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Stony Brook University

Chinese Culinary History: More Books

Resources for the study of Chinese culinary history, featuring the Dr. Jacqueline M. Newman Chinese Cookbook Collection, a special collection at Stony Brook University.

Additional Books

If the library does not own a book that you need, Stony Brook University students, faculty, and staff  may be able to request it through Interlibrary Loan. Click here to request an item or set up an account. You be notified if a book can be borrowed.

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Selective bibliography:

Food: The Chinese art of food and drink. (1970). (Traditional Chinese Culture in Taiwan)

Origins of Chinese food culture. (2003). Singapore: Asiapac Books.
Ban, Gu, 32-92 CE, translated and annotated by Nancy Lee Swann. (1950). Food and money in ancient China; the earliest economic history of China to A.D. 25, Han Shu 24. Princeton: Princeton University Press.

Barer-Stein, T. (1999). You eat what you are: people, culture and food traditions. Ontario, Canada: Firefly Books.
Benn, C. D. (2004). China's golden age: everyday life in the Tang dynasty. Oxford: Oxford University Press.

Benn, C. D. (2002). Daily life in traditional China: The Tang dynasty. Westport, Conn: Greenwood Press.

Bray, T. L. (2003). The archaeology and politics of food and feasting in early states and empires. New York: Kluwer Academic/Plenum.
Cai, Z. (2007). Bao can chi du =: Abalone, sea cucumber, shark's fin, fish maw. Xianggang: Hai bin tu shu gong si.
Cai, Z. (2007). Hai wei, gan huo =: Dried seafood & Chinese foodstuff. Xianggang: Hai bin tu shu gong si.

Cai, J. (2004). Xianggang huai jiu cai =: Traditional dishes of Hong Kong. Xianggang: Hai bin tu shu gong si.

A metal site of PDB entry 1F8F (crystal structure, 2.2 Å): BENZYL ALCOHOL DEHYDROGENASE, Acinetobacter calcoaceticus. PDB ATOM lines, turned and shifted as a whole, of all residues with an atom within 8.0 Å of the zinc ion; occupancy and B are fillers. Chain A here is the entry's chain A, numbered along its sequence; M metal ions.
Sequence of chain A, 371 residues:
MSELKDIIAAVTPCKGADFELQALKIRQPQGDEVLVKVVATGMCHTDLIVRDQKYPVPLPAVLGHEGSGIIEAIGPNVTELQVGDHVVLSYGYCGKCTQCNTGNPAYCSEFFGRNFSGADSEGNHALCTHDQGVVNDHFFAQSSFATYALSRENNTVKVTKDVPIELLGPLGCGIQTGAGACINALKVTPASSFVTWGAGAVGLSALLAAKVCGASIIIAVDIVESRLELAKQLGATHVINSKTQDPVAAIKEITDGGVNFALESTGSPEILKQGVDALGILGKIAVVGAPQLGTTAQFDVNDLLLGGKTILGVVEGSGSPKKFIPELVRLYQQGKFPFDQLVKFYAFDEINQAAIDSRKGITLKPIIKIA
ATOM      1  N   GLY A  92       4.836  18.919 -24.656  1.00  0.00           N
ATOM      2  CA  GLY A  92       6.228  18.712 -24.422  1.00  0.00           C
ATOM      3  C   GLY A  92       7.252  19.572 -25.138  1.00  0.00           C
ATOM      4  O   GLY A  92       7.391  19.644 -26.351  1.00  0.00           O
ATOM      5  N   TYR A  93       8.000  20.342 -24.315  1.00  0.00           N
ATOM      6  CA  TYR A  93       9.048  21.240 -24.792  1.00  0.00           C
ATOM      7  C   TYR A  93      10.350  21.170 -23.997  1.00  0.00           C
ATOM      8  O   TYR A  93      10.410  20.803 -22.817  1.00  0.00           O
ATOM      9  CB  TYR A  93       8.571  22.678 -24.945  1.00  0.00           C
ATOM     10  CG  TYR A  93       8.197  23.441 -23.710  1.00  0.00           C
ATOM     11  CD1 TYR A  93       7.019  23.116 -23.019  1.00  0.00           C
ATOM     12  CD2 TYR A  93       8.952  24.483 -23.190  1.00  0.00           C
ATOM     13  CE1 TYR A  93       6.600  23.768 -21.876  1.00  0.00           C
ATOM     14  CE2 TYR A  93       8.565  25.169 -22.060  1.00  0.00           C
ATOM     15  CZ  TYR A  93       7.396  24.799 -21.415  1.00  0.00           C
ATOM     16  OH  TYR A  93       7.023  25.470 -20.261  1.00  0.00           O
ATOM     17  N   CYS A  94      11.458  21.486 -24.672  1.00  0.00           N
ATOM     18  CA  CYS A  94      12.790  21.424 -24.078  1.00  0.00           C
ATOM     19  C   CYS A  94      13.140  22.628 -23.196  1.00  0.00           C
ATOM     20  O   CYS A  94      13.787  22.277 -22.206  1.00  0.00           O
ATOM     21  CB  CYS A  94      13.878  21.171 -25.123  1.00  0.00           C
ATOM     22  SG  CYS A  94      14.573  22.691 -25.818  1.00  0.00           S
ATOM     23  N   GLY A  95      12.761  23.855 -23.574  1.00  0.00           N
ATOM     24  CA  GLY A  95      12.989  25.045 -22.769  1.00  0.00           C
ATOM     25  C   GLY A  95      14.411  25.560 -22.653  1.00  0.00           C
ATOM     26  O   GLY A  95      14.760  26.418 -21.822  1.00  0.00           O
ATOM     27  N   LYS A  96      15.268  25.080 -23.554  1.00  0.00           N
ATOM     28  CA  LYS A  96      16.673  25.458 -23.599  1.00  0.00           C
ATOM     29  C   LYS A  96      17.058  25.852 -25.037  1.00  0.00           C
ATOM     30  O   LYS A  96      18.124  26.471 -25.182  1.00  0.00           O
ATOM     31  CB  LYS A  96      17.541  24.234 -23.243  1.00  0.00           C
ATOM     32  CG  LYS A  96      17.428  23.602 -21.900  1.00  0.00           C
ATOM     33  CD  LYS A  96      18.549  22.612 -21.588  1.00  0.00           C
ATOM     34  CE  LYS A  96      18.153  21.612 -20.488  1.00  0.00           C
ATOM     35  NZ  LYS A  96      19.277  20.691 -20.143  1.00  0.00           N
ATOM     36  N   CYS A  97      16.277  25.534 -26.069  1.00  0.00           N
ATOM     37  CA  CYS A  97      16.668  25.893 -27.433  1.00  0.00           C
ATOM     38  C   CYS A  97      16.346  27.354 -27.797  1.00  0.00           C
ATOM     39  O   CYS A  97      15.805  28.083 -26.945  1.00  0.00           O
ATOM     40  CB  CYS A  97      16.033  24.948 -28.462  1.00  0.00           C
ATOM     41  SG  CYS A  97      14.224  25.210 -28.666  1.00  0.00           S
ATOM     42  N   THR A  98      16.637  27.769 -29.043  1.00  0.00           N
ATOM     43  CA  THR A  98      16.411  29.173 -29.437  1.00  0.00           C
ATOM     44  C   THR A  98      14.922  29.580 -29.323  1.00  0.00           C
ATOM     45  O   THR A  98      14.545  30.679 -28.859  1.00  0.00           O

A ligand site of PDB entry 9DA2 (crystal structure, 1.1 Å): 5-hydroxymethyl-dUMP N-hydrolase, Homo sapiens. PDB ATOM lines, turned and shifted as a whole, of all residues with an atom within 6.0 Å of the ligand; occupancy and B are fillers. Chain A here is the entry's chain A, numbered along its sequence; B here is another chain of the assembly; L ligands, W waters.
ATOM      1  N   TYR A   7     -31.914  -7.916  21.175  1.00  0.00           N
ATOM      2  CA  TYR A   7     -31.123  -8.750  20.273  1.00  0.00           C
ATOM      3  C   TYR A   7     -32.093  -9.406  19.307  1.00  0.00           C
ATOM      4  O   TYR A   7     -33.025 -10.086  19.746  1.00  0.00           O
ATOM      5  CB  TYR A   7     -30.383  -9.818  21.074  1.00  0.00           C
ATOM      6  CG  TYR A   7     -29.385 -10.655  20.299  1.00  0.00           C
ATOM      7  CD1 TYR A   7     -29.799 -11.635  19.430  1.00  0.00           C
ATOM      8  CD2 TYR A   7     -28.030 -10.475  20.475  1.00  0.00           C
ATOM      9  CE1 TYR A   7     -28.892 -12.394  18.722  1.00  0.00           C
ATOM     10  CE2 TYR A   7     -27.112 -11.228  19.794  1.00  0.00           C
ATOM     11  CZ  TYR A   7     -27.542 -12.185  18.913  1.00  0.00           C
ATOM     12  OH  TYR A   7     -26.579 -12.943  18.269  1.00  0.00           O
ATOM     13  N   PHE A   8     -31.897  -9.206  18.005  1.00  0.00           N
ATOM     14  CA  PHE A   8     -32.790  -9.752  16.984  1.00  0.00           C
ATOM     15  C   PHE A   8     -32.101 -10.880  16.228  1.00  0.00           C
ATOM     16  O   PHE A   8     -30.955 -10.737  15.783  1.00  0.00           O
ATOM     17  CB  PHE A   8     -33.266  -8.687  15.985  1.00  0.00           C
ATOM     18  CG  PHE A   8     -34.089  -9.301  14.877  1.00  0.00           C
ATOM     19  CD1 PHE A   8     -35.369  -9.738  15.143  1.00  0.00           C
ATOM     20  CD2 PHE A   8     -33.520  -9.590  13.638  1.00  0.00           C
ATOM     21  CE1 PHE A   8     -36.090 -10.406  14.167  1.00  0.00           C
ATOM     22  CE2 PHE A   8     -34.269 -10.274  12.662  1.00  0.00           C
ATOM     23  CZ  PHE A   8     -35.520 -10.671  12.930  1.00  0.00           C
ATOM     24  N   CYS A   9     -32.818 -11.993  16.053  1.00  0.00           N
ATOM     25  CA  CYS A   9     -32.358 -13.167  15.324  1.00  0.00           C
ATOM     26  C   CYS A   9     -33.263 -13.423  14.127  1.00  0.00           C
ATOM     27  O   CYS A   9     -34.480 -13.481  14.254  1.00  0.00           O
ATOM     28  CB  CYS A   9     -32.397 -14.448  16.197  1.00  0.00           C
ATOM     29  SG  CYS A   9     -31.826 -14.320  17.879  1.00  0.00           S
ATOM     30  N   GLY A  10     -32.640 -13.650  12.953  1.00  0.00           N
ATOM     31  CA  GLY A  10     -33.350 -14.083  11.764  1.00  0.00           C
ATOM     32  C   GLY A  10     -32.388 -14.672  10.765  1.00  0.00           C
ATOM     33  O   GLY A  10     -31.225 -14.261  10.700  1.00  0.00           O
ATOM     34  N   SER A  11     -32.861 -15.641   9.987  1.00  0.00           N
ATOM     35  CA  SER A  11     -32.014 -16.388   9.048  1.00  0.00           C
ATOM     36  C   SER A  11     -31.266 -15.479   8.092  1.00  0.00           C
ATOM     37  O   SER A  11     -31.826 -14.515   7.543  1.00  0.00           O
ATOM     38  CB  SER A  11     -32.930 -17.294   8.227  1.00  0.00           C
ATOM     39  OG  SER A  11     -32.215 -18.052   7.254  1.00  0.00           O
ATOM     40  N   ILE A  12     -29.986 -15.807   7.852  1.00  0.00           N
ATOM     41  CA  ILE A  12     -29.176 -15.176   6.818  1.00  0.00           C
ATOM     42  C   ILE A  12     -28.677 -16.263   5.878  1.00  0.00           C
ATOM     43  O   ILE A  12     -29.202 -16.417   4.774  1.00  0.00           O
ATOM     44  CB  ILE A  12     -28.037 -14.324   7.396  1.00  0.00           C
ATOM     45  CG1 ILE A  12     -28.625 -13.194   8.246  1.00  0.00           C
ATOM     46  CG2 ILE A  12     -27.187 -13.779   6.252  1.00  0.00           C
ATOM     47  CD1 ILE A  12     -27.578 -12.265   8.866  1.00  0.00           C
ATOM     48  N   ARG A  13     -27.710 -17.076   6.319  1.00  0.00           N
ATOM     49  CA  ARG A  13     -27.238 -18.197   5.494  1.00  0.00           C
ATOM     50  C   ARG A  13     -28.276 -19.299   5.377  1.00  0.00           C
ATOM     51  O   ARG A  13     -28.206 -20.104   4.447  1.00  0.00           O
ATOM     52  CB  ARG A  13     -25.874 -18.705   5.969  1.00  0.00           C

Chan, C. H. (2009). Dim sum: traditional favourites and innovative creations. Singapore: Marshall Cavendish Cuisine.
Chen, Z. (2005). Food and Chinese culture: essays on popular cuisine. San Francisco: Long River Press.
Cheng, A. (2003). Wu rou ling ren shou. Xianggang: Wan li ji gou, wan li shu dian.
Cheung, S. C. H., & Tan, C. B. (2007). Food and foodways in Asia: resource, tradition and cooking. London: Routledge.
Davidson, A., & Jaine, T. (2006). The Oxford companion to food. Oxford: Oxford University Press.
Davis, D. (2000). The consumer revolution in urban China. Berkeley: University of California Press.
Di, X. (2007). A food-lover's journey around China. Beijing: Foreign Languages Press.Drake, F. S. (1970). Tea leaves: being a collection of letters and documents relating to the shipment of tea to the American colonies in the year 1773, by the East India Tea Company. Detroit: Singing Tree Press.

Du, B. C. M., Tan, C. B., & Mintz, S. W. (2008). The world of soy. Urbana: University of Illinois Press.
Elias, J., & Ketcham, K. (1998). Chinese medicine for maximum immunity: understanding the five elemental types for health and well-being. New York: Three Rivers Press.
Fu, C. (2004). Origins of Chinese food culture. Singapore: Asiapac.
Gao, D., & Bernie, B. (1997). Chinese medicine. New York, NY: Thunder's Mouth Press.
Gao, L., Lu, Y., Husihui, ., Lu, H., Huang, Z., Yao, C., & Yu, X. (2000). Zun sheng ba jian, Cha jing, Yin shan zheng yao, Shi wu ben cao jing yi. (SuperStar Digital Library.) Beijing: Ke xue ji shu wen xian chu ban she.
Go, X., & Liu, G. (2008). Cha yu wen hua = Chinese tea culture. Taibei Shi: Tang ren gong yi.
Grew, R. (1999). Food in global history. Boulder, Colo: Westview Press.
Gu, C. (1999). Lao shang hai yin shi. Shanghai: Shanghai ke xue ji shu chu ban she.
Guo, Y. (2002). Jiu huang jian yi shu: [4 juan]. Shanghai: Shanghai gu ji chu ban she.

Guo, Z. (2000). Ginseng and aspirin: health care alternatives for aging Chinese in New York. Ithaca, N.Y: Cornell University Press.

Hammond, S., & Hammond, S. (2007). Bamboo: A journey with Chinese food. Chatswood, N.S.W: New Holland.
Han, H., Miller, G., & Deville, N. (2003). Ancient herbs, modern medicine: improving your health by combining Chinese herbal medicine and Western medicine. New York: Bantam Books.